We’ve worked at a lot of different SOWER projects over the years – camps and conference centers, rescue missions, group homes, children’s homes, schools and colleges, and even some US headquarters of international ministries (like Mercy Ships and MAF). But we’ve never before worked at a retirement center. But this is not just a retirement center. It’s home to missionaries who have served our LORD faithfully on the African Continent in years past (and some even to this day!). This retirement center offers reasonably priced housing for folks coming off the field, and also provides wonderful community for these precious saints. We SOWERS on the project join with other volunteers for inspiring devotions (often from those retired missionaries), and then get to work doing whatever needs to be done. Although there are no current building projects, many of the lovely duplex homes here have been constructed by SOWERS. This time around the guys are working on everything from cutting down trees to moving hot water heaters to general maintenance.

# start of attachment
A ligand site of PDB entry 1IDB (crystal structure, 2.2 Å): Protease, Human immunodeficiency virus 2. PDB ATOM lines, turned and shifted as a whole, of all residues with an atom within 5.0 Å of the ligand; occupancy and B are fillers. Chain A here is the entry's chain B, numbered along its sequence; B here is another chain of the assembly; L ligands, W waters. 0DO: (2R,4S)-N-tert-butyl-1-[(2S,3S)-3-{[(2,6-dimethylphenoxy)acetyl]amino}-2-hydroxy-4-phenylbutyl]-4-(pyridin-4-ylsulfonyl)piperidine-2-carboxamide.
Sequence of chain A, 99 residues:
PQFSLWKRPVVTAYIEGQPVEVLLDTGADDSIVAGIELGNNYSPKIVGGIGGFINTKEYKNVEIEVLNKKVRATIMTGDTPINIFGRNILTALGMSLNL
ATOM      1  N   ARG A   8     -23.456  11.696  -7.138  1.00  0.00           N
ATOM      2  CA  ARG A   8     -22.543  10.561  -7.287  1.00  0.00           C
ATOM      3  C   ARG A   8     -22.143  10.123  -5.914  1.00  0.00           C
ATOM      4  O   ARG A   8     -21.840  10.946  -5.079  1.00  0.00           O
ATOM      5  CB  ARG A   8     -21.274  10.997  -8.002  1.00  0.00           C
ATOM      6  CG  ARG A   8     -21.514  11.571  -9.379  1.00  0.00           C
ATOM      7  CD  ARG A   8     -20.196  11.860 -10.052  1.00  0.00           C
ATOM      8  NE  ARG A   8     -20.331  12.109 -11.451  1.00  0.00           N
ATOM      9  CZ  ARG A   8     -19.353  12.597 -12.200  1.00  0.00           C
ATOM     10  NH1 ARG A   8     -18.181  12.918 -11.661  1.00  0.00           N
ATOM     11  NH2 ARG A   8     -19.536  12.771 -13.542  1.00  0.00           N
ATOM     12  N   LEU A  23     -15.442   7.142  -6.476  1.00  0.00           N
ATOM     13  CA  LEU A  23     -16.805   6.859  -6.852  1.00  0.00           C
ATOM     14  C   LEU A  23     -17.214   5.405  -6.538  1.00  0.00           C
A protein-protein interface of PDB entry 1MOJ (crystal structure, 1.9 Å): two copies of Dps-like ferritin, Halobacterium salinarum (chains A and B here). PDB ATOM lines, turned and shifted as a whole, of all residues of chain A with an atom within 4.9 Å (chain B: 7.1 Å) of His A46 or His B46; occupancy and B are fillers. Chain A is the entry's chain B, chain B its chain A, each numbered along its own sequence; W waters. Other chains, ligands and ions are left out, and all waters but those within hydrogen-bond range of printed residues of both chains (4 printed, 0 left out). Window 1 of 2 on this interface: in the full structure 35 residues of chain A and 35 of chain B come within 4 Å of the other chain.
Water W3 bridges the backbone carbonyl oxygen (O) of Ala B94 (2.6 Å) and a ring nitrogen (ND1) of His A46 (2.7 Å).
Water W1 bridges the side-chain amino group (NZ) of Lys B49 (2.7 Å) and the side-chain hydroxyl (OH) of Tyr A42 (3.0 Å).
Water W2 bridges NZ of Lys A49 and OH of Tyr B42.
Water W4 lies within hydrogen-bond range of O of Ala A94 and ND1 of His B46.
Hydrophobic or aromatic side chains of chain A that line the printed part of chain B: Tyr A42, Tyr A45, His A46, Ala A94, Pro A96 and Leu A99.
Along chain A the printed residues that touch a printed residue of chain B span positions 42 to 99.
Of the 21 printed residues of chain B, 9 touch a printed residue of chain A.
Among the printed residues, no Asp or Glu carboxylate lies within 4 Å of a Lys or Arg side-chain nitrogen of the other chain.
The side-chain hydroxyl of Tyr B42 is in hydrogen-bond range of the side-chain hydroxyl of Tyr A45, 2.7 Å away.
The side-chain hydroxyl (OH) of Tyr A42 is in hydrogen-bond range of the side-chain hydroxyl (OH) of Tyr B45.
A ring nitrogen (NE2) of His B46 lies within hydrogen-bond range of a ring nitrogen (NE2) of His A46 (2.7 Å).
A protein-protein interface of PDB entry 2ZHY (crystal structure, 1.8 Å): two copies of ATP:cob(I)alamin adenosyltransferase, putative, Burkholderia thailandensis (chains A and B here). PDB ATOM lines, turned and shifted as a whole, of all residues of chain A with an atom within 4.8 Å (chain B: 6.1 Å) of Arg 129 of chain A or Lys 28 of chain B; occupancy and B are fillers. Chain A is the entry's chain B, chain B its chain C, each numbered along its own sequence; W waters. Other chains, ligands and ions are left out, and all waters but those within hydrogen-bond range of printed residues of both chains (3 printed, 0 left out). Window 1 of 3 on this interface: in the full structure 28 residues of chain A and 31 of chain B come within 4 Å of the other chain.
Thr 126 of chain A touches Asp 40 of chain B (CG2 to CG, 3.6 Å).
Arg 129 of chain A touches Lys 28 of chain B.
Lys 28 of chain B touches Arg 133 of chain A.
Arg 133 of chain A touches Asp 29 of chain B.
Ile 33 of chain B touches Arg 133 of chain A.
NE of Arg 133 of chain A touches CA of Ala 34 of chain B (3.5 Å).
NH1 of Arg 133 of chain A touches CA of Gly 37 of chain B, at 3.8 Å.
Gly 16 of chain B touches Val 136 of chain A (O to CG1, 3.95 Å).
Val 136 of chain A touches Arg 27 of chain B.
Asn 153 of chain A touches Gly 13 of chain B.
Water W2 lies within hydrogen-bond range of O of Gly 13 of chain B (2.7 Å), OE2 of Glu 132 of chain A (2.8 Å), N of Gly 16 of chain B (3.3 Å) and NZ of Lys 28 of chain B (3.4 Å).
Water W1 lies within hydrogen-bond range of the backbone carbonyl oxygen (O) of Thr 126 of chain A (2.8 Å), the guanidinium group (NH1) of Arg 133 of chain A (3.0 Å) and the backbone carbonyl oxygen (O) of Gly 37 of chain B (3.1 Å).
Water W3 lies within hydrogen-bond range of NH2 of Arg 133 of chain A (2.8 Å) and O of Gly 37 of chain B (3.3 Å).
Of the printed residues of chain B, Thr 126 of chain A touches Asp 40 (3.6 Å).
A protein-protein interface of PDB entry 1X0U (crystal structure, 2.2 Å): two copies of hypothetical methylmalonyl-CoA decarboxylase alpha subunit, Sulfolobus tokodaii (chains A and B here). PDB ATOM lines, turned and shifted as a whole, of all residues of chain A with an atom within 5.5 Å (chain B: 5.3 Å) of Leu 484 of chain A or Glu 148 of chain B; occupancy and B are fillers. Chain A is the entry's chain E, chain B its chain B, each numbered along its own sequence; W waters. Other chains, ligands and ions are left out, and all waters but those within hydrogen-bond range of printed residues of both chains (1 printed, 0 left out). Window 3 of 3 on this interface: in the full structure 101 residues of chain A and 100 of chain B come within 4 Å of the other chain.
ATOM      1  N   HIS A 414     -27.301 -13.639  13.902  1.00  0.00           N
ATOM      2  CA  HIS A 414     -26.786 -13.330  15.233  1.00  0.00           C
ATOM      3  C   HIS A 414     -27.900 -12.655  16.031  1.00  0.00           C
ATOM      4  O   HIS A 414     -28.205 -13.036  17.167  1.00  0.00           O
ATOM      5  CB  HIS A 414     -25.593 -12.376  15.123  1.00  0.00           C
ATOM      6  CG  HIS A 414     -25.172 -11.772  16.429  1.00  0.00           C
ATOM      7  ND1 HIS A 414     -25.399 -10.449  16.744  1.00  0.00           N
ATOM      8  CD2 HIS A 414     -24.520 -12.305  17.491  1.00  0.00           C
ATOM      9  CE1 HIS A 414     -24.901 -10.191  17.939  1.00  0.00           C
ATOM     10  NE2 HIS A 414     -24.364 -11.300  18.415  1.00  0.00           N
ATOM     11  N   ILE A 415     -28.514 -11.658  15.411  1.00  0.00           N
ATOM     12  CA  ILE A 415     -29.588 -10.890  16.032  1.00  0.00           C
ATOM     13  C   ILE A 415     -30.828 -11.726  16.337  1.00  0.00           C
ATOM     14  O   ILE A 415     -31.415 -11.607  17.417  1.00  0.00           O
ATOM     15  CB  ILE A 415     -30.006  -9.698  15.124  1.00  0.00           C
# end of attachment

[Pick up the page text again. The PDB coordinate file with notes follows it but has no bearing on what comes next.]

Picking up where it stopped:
(Not real sure what Gary is doing here, but it had something to do with moving a hot water heater from the laundry room to the garage. Mission was accomplished by mid-week!)
We ladies started out the week cleaning a house that had recently been vacated so the new folks coming in would find everything spic and span! After that was accomplished, we moved to windows! Lots and lots of windows!
The SOWER grapevine had prepared me for window washing here at AIM, but as it’s said – “Many hands make light the work”. Nothing like some SOWER team work to get the job done! (Now if I could just sign them up for my place!)
Another service offered to these retirees is some general sewing and mending as needed. Since my hand always goes up when they ask if anyone wants to sew, I joined fellow SOWER Diane in the sewing room for a couple of hours towards the end of the week. A bit of pajama hemming, a little hand sewing, and some easy ‘rag hemming’. Our next sewing project though will be a bit more of a challenge. The facility has many upholstered chairs where the fabric on the chair back is failing. And failing in a big way. They’ve totally reupholstered about a half dozen and have found the results lovely, but too labor intensive to be practical. So we were asked if we could figure out an easier way to make covers for the backs that would end up being both economical and attractive.
We’re thinking pillowcase-ish and dropcloth fabric. Monday will be our prototype day – so I’ll keep you posted!